I think there is something in the claim that someone else's position can only truly be understood "from the inside." if there is something that it is like to be that other person which is
essential to the understanding. In the extreme case that entails some sort of mental merging or loss of personal identity so its not really practical.

That aside there are plenty of other cases where I cannot have an experience of a particular type but I am still able to have a meaningful dialogue with those that can. For example I will never be able to know what it is to experience childhood in a large extended family. The opportunity has passed. Yet I can build up a reasonable working model by talking to those that have. The large family people do not exclude me on the basis that their language means something different so why should it apply to theism?
anticant said…
There is a perceptive quality called "empathy" which we counsellors use. It is a faculty which everyone has potentially, and can be developed through training and practice. A neat description of it is "stepping into someone else's shoes without leaving your own". It was more highly esteemed in the relatively sensitive 1970s and '80s than it is today, when nearly everyone is in defensive-aggressive mode, seeking to dominate rather than to understand.

Empathy is an essential tool for pastoral work, and however much I may tease him about the incoherence of his beliefs, some of the Rev. Sam's posts on his own site clearly show that he possesses it.
anticant said…
Looks as if the Rev. Sam's preferred solution is to emulate the Cheshire Cat and vanish without even a parting grin....
Anonymous said…
Why is evil even a problem?

For that matter, what is evil anyway? Is cancer evil? Is getting hit by a car evil? Is cheating on your wife evil? Or are these things jsut life?

What's the problem? And define what evil is please.

louis B.
Stephen, if someone said that as a result of spending a long time arguing with a BNP local councillor they had experienced a full immersion in British politics, would you believe them? They would have learnt something, certainly, but would it not be fair to say that the great majority of British politics had passed them by?

Most of the interlocutors you engage with are Modern Protestants - Lewis and Tillich here, and elsewhere you engage with people like Plantinga and Swinburne (who, despite his conversion is the quintessential Modern Protestant in his understanding of faith). I'd be open to persuasion that you understood Christian faith if you showed some engagement with the mainstream tradition, and not just the specific context of 20th Century English-speaking Christianity.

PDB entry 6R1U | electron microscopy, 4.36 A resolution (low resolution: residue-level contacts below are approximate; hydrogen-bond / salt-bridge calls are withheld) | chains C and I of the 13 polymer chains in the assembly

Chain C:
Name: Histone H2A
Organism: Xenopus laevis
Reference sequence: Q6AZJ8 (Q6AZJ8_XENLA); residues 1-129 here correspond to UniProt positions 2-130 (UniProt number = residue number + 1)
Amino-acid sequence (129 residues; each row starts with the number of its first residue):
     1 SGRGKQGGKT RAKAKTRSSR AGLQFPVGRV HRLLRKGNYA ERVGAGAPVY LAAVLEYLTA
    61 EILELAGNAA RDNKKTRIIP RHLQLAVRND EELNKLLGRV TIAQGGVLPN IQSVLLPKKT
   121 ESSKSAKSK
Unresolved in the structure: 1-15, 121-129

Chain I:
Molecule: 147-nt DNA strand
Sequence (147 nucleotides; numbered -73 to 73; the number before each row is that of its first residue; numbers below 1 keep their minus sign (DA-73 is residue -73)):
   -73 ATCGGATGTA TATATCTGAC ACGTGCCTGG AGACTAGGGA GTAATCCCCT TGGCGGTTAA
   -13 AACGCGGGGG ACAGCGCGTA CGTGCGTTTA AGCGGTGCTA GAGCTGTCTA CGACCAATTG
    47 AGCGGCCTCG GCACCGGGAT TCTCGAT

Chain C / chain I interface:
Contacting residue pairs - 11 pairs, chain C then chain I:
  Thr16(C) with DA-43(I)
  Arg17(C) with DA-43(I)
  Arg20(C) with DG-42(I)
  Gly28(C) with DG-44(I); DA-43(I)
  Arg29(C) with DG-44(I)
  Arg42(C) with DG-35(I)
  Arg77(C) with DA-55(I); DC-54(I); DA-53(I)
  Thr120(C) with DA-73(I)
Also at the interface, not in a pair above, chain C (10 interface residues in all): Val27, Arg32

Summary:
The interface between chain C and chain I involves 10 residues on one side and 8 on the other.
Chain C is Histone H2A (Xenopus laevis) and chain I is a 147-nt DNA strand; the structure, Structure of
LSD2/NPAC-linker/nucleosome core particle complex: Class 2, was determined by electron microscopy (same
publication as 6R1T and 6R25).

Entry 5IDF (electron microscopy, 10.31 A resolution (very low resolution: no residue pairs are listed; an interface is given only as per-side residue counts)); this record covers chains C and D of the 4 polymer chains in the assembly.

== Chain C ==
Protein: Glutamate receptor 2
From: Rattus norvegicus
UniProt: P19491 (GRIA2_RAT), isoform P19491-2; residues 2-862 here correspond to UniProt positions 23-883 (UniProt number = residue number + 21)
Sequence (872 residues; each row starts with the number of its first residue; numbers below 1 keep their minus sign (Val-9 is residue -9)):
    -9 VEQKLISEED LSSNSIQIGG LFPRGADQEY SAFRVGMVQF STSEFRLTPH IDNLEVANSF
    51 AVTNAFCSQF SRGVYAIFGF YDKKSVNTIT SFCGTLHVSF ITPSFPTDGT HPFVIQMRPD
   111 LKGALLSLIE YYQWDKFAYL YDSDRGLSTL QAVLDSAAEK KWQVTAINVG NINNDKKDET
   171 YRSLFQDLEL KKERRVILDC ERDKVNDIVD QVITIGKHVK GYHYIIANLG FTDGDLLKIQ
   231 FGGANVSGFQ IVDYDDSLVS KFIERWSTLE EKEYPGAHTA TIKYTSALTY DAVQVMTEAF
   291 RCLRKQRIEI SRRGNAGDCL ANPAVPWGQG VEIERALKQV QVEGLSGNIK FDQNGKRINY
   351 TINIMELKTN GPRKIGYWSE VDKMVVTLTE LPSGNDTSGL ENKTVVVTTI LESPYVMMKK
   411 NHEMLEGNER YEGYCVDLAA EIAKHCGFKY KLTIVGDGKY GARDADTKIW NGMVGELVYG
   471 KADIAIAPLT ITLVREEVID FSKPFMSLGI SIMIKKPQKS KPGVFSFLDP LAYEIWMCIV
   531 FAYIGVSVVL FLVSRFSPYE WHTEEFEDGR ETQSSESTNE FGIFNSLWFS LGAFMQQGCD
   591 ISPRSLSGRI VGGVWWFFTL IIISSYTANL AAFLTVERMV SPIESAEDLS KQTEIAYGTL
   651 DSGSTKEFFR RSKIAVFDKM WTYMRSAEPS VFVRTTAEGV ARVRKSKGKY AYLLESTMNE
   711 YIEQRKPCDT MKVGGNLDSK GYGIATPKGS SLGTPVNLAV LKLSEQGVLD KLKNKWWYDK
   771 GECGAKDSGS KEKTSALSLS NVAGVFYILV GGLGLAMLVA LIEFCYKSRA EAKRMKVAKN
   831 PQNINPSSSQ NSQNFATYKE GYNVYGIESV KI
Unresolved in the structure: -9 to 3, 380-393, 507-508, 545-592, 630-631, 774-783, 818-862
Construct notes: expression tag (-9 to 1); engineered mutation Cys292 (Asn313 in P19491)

For example, why don't you engage with some of the leading catholic theologians? There are more Roman Catholics than all the other sorts of Christians put together, and if you engaged with their thought then you couldn't be accused of not debating with the mainstream. You're surrounded by them at Heythrop (they are the ones who formed me, so maybe they count as 'intellectually pretentious theists'?), but I would be especially interested to see you engage with people like Nicholas Lash or Herbert McCabe, not least because their understanding of the faith chimes with my own. The problem that I have - which you reference at the beginning - is that you often attack something to which I have no loyalty. Your arguments are situated within a context which has very little meaning for me, and for, I would argue, the vast majority of Christians across time and space. They do have meaning for Modern Protestants, by which I mean Christians whose understanding of the faith is to a large extent conditioned by a reaction to the Enlightenment - and most US evangelicals and fundamentalists fall into this category, and as they get a lot of publicity non-believers think that they are representative of Christianity. The truth is effectively the opposite. Yet not only have Modern Protestants been an historically minor phenomenon in Christian terms, they are also a dying breed.

When you say that you have swum in the sea of faith, I tend to think you've had a dip in - at best - the North Sea, when there are oceans available.

Here's a particular request: have a read of Nicholas Lash's 'Believing Three Ways in One God', it's a) not very long, and b) pretty representative of the sort of Christianity that I follow, and then write up a review of it. That would help us to at least be talking about the same sort of thing.

[BTW I'd also be very interested to read any engagement by you with DZ Phillips, who I'd mostly exempt from being a 'Modern Protestant' - but he's not a theologian either. Have you put anything on line about him?]
Stephen Law said…
Thanks Sam. I don't have anything on DZ Phillips to post up, but have ordered Lash and will post a review....